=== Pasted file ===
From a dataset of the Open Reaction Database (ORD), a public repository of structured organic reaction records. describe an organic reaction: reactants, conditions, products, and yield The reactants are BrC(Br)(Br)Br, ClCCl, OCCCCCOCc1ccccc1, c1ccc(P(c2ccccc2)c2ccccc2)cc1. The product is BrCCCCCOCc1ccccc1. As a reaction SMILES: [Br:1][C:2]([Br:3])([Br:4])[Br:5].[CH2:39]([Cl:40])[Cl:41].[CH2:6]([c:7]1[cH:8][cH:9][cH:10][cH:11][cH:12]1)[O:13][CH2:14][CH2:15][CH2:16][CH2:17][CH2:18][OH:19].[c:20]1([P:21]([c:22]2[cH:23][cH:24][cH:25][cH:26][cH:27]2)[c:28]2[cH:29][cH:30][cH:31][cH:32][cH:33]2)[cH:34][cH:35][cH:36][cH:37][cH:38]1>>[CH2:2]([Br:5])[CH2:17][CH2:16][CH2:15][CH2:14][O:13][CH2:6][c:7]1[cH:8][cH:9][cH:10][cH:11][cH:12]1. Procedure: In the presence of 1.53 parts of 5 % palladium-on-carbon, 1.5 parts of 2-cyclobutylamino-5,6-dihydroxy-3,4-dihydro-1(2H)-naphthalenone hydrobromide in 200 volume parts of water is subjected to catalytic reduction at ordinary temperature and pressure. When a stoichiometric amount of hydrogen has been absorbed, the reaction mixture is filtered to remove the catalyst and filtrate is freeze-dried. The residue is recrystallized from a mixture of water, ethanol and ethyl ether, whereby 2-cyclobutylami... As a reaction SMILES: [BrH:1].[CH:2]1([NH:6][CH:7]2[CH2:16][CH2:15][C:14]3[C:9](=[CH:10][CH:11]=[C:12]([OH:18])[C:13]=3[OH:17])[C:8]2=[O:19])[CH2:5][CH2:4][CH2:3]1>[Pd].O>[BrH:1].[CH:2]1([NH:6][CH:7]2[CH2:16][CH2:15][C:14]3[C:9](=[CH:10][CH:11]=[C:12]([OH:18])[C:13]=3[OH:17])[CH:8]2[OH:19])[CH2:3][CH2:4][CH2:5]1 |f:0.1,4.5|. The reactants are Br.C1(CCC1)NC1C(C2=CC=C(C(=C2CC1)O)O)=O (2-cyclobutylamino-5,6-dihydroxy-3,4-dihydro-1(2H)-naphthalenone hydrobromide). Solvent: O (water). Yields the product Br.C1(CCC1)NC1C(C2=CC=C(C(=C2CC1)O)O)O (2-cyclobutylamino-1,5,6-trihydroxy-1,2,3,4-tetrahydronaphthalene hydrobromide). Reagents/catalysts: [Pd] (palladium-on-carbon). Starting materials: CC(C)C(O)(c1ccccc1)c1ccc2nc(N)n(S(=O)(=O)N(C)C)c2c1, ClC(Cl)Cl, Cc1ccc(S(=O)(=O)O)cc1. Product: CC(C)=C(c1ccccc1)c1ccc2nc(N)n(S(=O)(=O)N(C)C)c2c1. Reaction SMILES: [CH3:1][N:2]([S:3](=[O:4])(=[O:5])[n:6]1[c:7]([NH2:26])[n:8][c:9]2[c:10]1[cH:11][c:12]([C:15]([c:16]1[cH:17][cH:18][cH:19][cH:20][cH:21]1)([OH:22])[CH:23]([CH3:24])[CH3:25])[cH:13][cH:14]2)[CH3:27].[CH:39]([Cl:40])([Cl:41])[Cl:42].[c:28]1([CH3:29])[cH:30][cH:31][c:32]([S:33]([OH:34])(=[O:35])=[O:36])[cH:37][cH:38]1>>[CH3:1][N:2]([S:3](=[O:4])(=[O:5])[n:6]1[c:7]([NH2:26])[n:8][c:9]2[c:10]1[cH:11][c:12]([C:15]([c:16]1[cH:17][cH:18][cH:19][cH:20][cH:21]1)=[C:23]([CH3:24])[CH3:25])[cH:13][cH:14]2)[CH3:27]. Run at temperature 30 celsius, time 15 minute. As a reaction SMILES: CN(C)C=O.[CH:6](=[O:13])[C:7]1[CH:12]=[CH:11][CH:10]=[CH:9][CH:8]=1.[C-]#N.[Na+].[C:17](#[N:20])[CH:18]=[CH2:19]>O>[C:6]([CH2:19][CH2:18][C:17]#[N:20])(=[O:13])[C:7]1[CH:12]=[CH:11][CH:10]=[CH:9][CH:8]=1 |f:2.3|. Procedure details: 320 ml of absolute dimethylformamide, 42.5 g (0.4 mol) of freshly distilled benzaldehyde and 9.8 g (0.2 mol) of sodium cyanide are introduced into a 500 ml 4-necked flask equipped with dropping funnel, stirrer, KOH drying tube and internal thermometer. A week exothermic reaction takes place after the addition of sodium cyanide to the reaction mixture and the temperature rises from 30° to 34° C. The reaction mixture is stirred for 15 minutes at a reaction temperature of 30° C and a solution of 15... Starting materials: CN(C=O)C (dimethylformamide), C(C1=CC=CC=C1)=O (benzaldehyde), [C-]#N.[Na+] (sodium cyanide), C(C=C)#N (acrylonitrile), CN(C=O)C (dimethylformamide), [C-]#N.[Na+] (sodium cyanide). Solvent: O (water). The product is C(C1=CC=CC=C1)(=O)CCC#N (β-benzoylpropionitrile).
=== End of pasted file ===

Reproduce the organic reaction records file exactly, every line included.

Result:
From a dataset of the Open Reaction Database (ORD), a public repository of structured organic reaction records. describe an organic reaction: reactants, conditions, products, and yield The reactants are BrC(Br)(Br)Br, ClCCl, OCCCCCOCc1ccccc1, c1ccc(P(c2ccccc2)c2ccccc2)cc1. The product is BrCCCCCOCc1ccccc1. As a reaction SMILES: [Br:1][C:2]([Br:3])([Br:4])[Br:5].[CH2:39]([Cl:40])[Cl:41].[CH2:6]([c:7]1[cH:8][cH:9][cH:10][cH:11][cH:12]1)[O:13][CH2:14][CH2:15][CH2:16][CH2:17][CH2:18][OH:19].[c:20]1([P:21]([c:22]2[cH:23][cH:24][cH:25][cH:26][cH:27]2)[c:28]2[cH:29][cH:30][cH:31][cH:32][cH:33]2)[cH:34][cH:35][cH:36][cH:37][cH:38]1>>[CH2:2]([Br:5])[CH2:17][CH2:16][CH2:15][CH2:14][O:13][CH2:6][c:7]1[cH:8][cH:9][cH:10][cH:11][cH:12]1. Procedure: In the presence of 1.53 parts of 5 % palladium-on-carbon, 1.5 parts of 2-cyclobutylamino-5,6-dihydroxy-3,4-dihydro-1(2H)-naphthalenone hydrobromide in 200 volume parts of water is subjected to catalytic reduction at ordinary temperature and pressure. When a stoichiometric amount of hydrogen has been absorbed, the reaction mixture is filtered to remove the catalyst and filtrate is freeze-dried. The residue is recrystallized from a mixture of water, ethanol and ethyl ether, whereby 2-cyclobutylami... As a reaction SMILES: [BrH:1].[CH:2]1([NH:6][CH:7]2[CH2:16][CH2:15][C:14]3[C:9](=[CH:10][CH:11]=[C:12]([OH:18])[C:13]=3[OH:17])[C:8]2=[O:19])[CH2:5][CH2:4][CH2:3]1>[Pd].O>[BrH:1].[CH:2]1([NH:6][CH:7]2[CH2:16][CH2:15][C:14]3[C:9](=[CH:10][CH:11]=[C:12]([OH:18])[C:13]=3[OH:17])[CH:8]2[OH:19])[CH2:3][CH2:4][CH2:5]1 |f:0.1,4.5|. The reactants are Br.C1(CCC1)NC1C(C2=CC=C(C(=C2CC1)O)O)=O (2-cyclobutylamino-5,6-dihydroxy-3,4-dihydro-1(2H)-naphthalenone hydrobromide). Solvent: O (water). Yields the product Br.C1(CCC1)NC1C(C2=CC=C(C(=C2CC1)O)O)O (2-cyclobutylamino-1,5,6-trihydroxy-1,2,3,4-tetrahydronaphthalene hydrobromide). Reagents/catalysts: [Pd] (palladium-on-carbon). Starting materials: CC(C)C(O)(c1ccccc1)c1ccc2nc(N)n(S(=O)(=O)N(C)C)c2c1, ClC(Cl)Cl, Cc1ccc(S(=O)(=O)O)cc1. Product: CC(C)=C(c1ccccc1)c1ccc2nc(N)n(S(=O)(=O)N(C)C)c2c1. Reaction SMILES: [CH3:1][N:2]([S:3](=[O:4])(=[O:5])[n:6]1[c:7]([NH2:26])[n:8][c:9]2[c:10]1[cH:11][c:12]([C:15]([c:16]1[cH:17][cH:18][cH:19][cH:20][cH:21]1)([OH:22])[CH:23]([CH3:24])[CH3:25])[cH:13][cH:14]2)[CH3:27].[CH:39]([Cl:40])([Cl:41])[Cl:42].[c:28]1([CH3:29])[cH:30][cH:31][c:32]([S:33]([OH:34])(=[O:35])=[O:36])[cH:37][cH:38]1>>[CH3:1][N:2]([S:3](=[O:4])(=[O:5])[n:6]1[c:7]([NH2:26])[n:8][c:9]2[c:10]1[cH:11][c:12]([C:15]([c:16]1[cH:17][cH:18][cH:19][cH:20][cH:21]1)=[C:23]([CH3:24])[CH3:25])[cH:13][cH:14]2)[CH3:27]. Run at temperature 30 celsius, time 15 minute. As a reaction SMILES: CN(C)C=O.[CH:6](=[O:13])[C:7]1[CH:12]=[CH:11][CH:10]=[CH:9][CH:8]=1.[C-]#N.[Na+].[C:17](#[N:20])[CH:18]=[CH2:19]>O>[C:6]([CH2:19][CH2:18][C:17]#[N:20])(=[O:13])[C:7]1[CH:12]=[CH:11][CH:10]=[CH:9][CH:8]=1 |f:2.3|. Procedure details: 320 ml of absolute dimethylformamide, 42.5 g (0.4 mol) of freshly distilled benzaldehyde and 9.8 g (0.2 mol) of sodium cyanide are introduced into a 500 ml 4-necked flask equipped with dropping funnel, stirrer, KOH drying tube and internal thermometer. A week exothermic reaction takes place after the addition of sodium cyanide to the reaction mixture and the temperature rises from 30° to 34° C. The reaction mixture is stirred for 15 minutes at a reaction temperature of 30° C and a solution of 15... Starting materials: CN(C=O)C (dimethylformamide), C(C1=CC=CC=C1)=O (benzaldehyde), [C-]#N.[Na+] (sodium cyanide), C(C=C)#N (acrylonitrile), CN(C=O)C (dimethylformamide), [C-]#N.[Na+] (sodium cyanide). Solvent: O (water). The product is C(C1=CC=CC=C1)(=O)CCC#N (β-benzoylpropionitrile).